Hinduism and its child Buddhism are not about love. They both deny any reality to the self. If there is no self, there is no self to love or to be loved. Everything we see, touch, taste, smell, and hear is an illusion. The goal is to realize that everything is an illusion and to transcend that illusion. In Hinduism you transcend by following your dharma – the path in life mandated for you at birth by the caste you are born into. In Buddhism you transcend by meditating.

Islam is about power – both having power and dominating others through power, and not having power and submitting to those with power. "Islam" means "submission." "Muslim" means "one who has submitted." Jihad is the struggle against those who have not submitted, to force them to submit. There's a good discussion of the Koran's use of the word "love," which is very different from how the Bible uses the word love, here.

That the Biblical God is a God who loves is remarkable and unique. Other Gods aren't like the God of the Bible. We like the God of the Bible because human beings desperately want to be loved. There is a God-sized hole in man. That other faiths can't meet that need as Jesus can is attested to by meme-makers who try to make Buddhism and Islam into just another version of Christianity. But other faiths aren't Christianity, and other faiths don't offer a God who loves.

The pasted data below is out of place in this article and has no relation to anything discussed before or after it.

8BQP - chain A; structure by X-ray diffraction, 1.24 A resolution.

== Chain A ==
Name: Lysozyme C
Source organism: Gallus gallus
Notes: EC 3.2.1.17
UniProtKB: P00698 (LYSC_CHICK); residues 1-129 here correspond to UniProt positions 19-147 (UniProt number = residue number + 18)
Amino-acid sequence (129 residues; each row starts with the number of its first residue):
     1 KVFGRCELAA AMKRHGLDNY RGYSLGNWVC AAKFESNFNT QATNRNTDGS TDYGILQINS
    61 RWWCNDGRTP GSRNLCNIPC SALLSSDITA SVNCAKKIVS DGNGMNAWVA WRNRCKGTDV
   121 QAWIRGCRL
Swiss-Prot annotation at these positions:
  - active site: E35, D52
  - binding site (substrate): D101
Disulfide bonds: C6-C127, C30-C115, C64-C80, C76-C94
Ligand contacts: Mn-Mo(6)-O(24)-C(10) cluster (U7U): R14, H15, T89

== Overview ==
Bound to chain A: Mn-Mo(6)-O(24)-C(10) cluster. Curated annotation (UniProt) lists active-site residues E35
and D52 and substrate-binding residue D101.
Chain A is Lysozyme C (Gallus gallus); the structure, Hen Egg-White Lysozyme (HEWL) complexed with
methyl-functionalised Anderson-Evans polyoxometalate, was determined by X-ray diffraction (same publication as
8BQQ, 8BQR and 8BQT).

We Christians are to love, but it's tricky. Sometimes when we are behaving in a loving way towards others, they don't feel loved by us.

I tell my students that they must come to class on time. They have a really hard time with this. Their hard time suggests to me that other teachers have not told them that in real life, one must show up on time. In fact, one student said to me, "My other teachers are awesome. They don't make me do any work, and I get As and Bs."

I recognize that by telling my students to come on time, I anger and alienate them and I receive bad evals. I also recognize that teachers who don't demand on-time arrival damage their students in the long run.

I don't feel loved. I'm still Christian.

I accept that I may be wrong. I accept that I am not God. Is God like the teacher who demands that her students come on time? I don't know. It's hard to see how the life I've lived will have any positive end.

On the other hand, I look at what Jesus did for us. He endured scourging and crucifixion. It's overwhelming to contemplate what he endured.

One last thing about love. Non-Christians think that it's impossible to love everyone because it is impossible to feel romantic feelings for everyone. Yes, that's true. But the Bible defines love as not exclusively being about romantic feelings. It's about how we act. Matthew 25 makes abundantly clear how Christians are to behave, and what constitutes love. "I was hungry and you gave me food, I was thirsty and you gave me drink, a stranger and you welcomed me, naked and you clothed me, ill and you cared for me, in prison and you visited me … Whatever you did for the least of my brothers, that you did for me."